Africa’s mining sector has proven to be something of a mixed blessing. The continent’s mineral resources offer enormous possibilities of wealth, but they are also hard to reach. Sub-Saharan Africa, along with the inhospitable Arctic, remains the most underexplored region on earth, geologically speaking. Yet the continent accounts for approximately 30 percent of the world’s mineral reserves.
The geographical and logistical difficulties involved in locating and accessing Africa’s resource wealth have been exacerbated by the constrained post-2008 macroeconomic climate. Investors have been reluctant to fund new projects in far-flung geographies despite the rich rewards such projects offer in the medium to long term.
One lingering consequence of the 2008 global financial crisis has been that equity markets have largely closed up, says Wickus Botha, a mining and metals expert at EY, an accounting and professional services firm. Companies in high-risk, long-term industries such as mining have a harder time finding funding. This applies even more for projects in more remote regions.
Two factors have compounded the decline of interest in mining investment, Botha says. First, many investors claim they did not substantially benefit from mining portfolio investments during the commodities super cycle of the early 2000s, which saw a boom in prices for food stuffs, fuels, and other resources.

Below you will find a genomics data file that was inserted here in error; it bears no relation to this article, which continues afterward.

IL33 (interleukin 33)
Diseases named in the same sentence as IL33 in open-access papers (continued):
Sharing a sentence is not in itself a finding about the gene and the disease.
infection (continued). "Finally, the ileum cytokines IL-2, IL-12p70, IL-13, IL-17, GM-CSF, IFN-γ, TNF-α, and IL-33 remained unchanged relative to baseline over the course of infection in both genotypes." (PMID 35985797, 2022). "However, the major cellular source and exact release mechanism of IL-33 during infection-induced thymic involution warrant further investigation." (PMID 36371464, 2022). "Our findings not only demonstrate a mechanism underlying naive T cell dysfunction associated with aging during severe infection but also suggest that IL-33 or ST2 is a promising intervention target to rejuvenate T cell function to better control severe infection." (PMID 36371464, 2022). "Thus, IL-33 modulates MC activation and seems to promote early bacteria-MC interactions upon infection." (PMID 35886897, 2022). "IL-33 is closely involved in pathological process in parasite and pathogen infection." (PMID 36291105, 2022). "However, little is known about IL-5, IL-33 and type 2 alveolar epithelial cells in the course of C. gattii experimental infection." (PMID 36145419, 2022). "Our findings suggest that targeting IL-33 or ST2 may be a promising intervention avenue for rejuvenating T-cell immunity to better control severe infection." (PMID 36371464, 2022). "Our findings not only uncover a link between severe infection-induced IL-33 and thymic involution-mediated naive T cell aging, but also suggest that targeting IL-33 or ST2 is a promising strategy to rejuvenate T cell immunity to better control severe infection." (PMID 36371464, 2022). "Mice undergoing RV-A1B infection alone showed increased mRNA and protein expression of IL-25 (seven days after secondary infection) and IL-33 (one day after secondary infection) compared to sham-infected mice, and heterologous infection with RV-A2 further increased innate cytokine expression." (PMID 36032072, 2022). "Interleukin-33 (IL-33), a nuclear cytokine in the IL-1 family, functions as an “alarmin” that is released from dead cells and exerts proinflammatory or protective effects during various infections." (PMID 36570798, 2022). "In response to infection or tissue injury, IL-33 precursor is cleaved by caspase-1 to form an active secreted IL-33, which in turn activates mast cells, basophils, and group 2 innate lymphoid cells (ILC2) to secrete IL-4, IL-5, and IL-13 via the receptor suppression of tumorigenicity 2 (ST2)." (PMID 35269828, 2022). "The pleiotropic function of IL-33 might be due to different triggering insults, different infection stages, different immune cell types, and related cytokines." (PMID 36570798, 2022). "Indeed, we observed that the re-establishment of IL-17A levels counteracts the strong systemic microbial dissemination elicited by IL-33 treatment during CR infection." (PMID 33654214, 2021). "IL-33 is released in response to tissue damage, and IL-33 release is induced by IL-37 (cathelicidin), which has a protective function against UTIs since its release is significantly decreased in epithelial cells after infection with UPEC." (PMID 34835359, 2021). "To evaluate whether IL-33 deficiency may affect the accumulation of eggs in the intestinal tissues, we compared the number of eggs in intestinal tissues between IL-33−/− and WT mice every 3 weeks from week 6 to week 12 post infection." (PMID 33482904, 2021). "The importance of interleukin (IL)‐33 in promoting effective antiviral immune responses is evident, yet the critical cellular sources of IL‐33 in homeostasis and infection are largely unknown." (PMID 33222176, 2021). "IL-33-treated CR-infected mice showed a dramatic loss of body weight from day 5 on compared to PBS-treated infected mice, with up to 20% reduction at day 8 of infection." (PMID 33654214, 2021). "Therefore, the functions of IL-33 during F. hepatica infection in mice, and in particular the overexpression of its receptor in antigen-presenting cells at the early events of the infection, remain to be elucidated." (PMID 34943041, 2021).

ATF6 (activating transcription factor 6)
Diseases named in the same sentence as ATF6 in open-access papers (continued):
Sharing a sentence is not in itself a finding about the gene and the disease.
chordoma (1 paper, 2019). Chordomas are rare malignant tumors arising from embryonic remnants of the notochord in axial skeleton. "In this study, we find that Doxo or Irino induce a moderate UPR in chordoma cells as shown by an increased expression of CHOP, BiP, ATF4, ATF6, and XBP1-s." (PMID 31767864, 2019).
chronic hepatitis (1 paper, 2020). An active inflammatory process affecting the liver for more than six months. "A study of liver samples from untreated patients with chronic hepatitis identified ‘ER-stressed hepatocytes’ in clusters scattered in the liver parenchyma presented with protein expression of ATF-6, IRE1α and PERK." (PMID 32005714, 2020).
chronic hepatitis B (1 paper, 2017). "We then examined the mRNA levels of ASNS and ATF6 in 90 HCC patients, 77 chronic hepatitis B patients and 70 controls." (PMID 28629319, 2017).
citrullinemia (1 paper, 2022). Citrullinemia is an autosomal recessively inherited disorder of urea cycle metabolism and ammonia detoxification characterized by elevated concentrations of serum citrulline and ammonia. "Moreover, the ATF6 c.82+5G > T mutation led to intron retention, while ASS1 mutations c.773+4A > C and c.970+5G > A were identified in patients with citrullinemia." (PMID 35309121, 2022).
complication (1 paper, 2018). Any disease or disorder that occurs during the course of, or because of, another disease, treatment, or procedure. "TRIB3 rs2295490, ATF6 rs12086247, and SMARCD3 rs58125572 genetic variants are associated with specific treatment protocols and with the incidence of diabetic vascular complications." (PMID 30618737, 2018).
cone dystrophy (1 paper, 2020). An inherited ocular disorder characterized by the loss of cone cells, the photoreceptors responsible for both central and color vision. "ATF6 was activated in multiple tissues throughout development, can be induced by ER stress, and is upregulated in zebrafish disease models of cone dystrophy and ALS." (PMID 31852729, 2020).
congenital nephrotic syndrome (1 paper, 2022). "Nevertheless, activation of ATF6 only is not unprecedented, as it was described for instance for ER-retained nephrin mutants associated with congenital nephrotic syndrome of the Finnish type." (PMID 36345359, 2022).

Second, commodity prices have fallen considerably since 2008. A significant drop in demand for metals and minerals, particularly from the Asian market, followed the commodities boom. This was followed by a general slump in commodity prices. As a result, willingness to invest in exploration and mining projects has waned considerably, he says.
Energy-related commodity prices decreased by 41.7 percent between the first quarter of 2014 and first quarter of 2015, according to an April World Bank report. Those for metals and precious metals decreased by 13.4 percent and 3.4 percent respectively over the same period.
If the price of a commodity drops, even by a few percent, mining companies will notice the difference in their profit margins. This influences the amount of money they can make available for other things. “Although there is still funding available for brownfield expansion and some for acquisitions, there is virtually no investment capital for greenfield projects,” Botha says.
Mining companies now have to pay far more for project financing than they did a decade ago because investment capital is scarce, says Tony Zoghby, a mining industry expert at Deloitte & Touche South Africa, an auditing firm. When investment funding is scarce, it costs companies more to access it. “This of course drives up the cost of the investment and reduces returns, which might then lead to the project not meeting the hurdles and requirements set.”
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